But Junior was really John’s snake. He curled around the teen’s wrist while the boy ate dinner or agonized over the writing Dutch was trying to teach him, and the snake box Susan made was set right beside John’s bedroll. He caught frogs for Junior, and crickets, lots of crickets, though it was clear that Junior’s freedom allowed him to catch his own food. John liked doing it, and he loved that snake, which was why he became so distressed when, one day, Junior simply wasn’t there.
“I’ve looked everywhere,” he wailed to Hosea the afternoon Junior vanished. “He’s not in his box or under your cot!”
“Did you check all the boots?” Hosea asked, “And under our hats?”
“I’m not stupid,” John said, “I know where Junior likes to hide, and he’s not anywhere.”
“Let’s look for him together,” Hosea offered, “And we can ask Arthur too.”
In the end, all five of them joined the hunt, scoring every inch of the ground around camp, and checking all the spots Copper liked to bury dead things, though they doubted the dog would have eaten Junior. It was evening when Hosea, the last of the search party but John still hunting, put his hand on the teen’s shoulder.
“He is a snake, John. A wild animal. He might just have left.”
“But he wouldn’t abandon me,” John mumbled, eyes still darting over the ground like the snake would suddenly appear. “He couldn’t just leave….”
Hosea’s gaze softened and he pushed John gently toward the campfire. “We’ll keep an eye out for him, but you need to eat something, alright?”
“But I want to-.”
“Go get dinner, son,” Dutch injected, joining them. “Can’t search properly on an empty stomach.”
John went reluctantly, but he went, and Hosea sighed, letting his arm fall to his side. “He’s really down and out because of that snake.”
“Hey, even I miss the little guy,” Dutch said. “Of course he would be sad about it.”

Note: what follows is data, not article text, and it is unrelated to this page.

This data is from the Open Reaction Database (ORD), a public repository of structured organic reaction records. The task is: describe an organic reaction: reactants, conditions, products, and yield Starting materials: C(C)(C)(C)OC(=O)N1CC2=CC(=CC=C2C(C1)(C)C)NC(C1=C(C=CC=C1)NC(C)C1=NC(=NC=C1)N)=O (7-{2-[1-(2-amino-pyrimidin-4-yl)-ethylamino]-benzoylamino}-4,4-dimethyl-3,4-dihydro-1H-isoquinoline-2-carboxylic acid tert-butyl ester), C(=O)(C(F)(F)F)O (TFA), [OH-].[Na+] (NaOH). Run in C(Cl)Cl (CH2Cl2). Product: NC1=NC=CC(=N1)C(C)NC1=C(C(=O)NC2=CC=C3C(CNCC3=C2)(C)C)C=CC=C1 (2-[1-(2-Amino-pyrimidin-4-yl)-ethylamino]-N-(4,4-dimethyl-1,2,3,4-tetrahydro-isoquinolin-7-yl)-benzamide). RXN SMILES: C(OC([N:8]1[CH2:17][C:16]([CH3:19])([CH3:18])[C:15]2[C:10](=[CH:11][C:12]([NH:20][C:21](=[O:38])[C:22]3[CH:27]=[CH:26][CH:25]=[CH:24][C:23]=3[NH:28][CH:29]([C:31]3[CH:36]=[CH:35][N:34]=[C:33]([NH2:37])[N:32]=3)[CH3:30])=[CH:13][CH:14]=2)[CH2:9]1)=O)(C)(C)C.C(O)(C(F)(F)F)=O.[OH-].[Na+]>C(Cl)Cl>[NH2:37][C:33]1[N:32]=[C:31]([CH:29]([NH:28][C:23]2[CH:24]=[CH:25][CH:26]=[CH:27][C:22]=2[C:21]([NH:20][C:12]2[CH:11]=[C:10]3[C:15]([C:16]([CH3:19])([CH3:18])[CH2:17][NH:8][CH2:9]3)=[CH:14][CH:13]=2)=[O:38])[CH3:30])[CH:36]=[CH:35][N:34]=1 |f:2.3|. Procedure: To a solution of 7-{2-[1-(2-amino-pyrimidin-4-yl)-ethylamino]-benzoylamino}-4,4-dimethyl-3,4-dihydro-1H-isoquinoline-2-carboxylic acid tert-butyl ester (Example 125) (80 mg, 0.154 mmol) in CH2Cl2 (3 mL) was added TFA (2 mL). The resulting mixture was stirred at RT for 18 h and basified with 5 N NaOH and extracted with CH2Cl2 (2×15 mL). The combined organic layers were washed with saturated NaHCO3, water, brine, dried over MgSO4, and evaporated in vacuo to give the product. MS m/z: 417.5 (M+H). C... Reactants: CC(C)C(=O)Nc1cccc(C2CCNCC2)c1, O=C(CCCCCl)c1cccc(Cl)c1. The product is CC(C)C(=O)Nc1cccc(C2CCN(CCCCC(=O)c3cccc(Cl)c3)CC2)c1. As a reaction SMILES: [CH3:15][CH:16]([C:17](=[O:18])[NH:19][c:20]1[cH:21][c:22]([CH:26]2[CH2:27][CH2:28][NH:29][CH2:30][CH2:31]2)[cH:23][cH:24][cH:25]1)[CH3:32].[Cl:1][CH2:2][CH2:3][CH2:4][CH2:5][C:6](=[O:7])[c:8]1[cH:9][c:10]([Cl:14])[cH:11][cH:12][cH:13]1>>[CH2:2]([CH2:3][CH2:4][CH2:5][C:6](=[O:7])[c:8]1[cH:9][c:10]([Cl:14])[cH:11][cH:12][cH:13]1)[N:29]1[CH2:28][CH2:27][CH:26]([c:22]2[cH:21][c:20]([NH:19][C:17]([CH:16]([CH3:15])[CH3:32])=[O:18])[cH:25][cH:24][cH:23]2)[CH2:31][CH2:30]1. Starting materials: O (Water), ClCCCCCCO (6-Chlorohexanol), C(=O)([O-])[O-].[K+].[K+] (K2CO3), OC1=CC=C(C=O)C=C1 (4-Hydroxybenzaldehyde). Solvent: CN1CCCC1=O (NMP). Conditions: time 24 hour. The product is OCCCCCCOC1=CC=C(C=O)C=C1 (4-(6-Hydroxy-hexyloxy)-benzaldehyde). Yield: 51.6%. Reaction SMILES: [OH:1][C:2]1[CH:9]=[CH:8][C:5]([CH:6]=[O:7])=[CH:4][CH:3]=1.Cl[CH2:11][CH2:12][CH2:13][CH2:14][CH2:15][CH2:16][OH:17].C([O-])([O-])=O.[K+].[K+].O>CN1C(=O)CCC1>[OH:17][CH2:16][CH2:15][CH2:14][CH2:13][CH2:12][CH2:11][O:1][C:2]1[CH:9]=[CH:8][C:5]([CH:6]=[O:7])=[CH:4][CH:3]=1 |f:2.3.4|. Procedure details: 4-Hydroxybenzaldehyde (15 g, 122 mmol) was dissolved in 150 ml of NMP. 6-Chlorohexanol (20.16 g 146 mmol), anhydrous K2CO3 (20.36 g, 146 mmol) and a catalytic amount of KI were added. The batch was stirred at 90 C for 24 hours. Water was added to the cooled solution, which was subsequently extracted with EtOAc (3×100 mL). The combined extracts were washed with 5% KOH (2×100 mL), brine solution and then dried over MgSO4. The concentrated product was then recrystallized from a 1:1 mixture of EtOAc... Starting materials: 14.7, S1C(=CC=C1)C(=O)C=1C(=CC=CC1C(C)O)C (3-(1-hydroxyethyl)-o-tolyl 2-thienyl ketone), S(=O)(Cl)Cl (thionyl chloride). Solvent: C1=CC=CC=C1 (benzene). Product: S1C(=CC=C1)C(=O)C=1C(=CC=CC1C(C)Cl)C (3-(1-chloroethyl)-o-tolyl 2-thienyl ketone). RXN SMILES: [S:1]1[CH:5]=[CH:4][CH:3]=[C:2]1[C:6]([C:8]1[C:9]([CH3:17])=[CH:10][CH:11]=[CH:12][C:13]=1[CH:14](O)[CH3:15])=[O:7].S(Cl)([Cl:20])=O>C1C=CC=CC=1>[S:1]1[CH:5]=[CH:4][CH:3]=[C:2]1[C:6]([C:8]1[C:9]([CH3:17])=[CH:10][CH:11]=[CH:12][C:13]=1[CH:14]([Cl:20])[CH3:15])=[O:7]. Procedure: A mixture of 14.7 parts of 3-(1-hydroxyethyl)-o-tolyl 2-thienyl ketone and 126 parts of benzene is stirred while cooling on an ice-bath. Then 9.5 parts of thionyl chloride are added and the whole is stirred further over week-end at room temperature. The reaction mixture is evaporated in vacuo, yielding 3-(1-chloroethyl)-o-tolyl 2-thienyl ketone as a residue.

Hosea rubbed his chin. “You don’t think we could find another one, do you?”
“Another snake as clingy as Junior? I doubt it.”
“We could try,” Hosea said, lifting his eyes to Dutch’s face, and the outlaw looked at him for a moment, then at John, sitting slumped by the fire, and he nodded.
“I’ll try, I guess.”
Later that night, John dragged himself to bed after being told to go to sleep no less than twelve times by both Dutch and Hosea. He kept hoping Junior would show up while they were sitting around the fire, but no such luck. Eventually he retreated to his bedroll, sitting down on the edge of the mat to yank his boots off and set them nearby. He tipped them purposefully on their sides, in case Junior wanted to slither into the toe as he sometimes did. Then he cast one last look around, peered into the empty snake box, and finally pulled the blanket back to get into bed.
And there, in little snake loops on the bedroll, was a green snake.
The reptile slthered about a bit as the blankets were disrupted around him, but didn’t have much time to unwind before John was scooping him up and running out of the tent yelling at the top of his lungs.
“JUNIOR’S BACK! HE CAME BACK!”
Arthur started awake from where he was propped against a tree and scrambled to his feet, jamming his hat on his head and Copper began barking. “No shit! Where was he?”
“In my bed! He was in my bed!” John cried, hopping up and down in front of his brother. “He never left me!”
Hosea leaned into Dutch where they were seated on a log by the fire. “So you did find one?”
Dutch shook his head, eyes wide and smile large. “Nope. Couldn’t find a single new snake.”
The conman stared. “So that’s really-?”
Dutch let out a loud, hearty laugh, slapping the log with his palm. “It’s Junior!”
Hosea shook his head, watching as John bounced around Susan, Junior clutched to his chest as Arthur followed behind, Copper at his heels. A grin lit up Hosea’s face at the pure, unfiltered joy on his youngest son’s face.
“Well,” he said with a light chuckle, “I guess Junior ain’t so wild after all…least not any more than the rest of us.”
“He’s certainly got character,” Dutch agreed, rising to his feet and holding out his hand, “Come on, let’s share in this boy’s happiness.”
Hosea took the offered hand and together they left the fireside to join in the celebration of Dutch Junior’s remarkable return.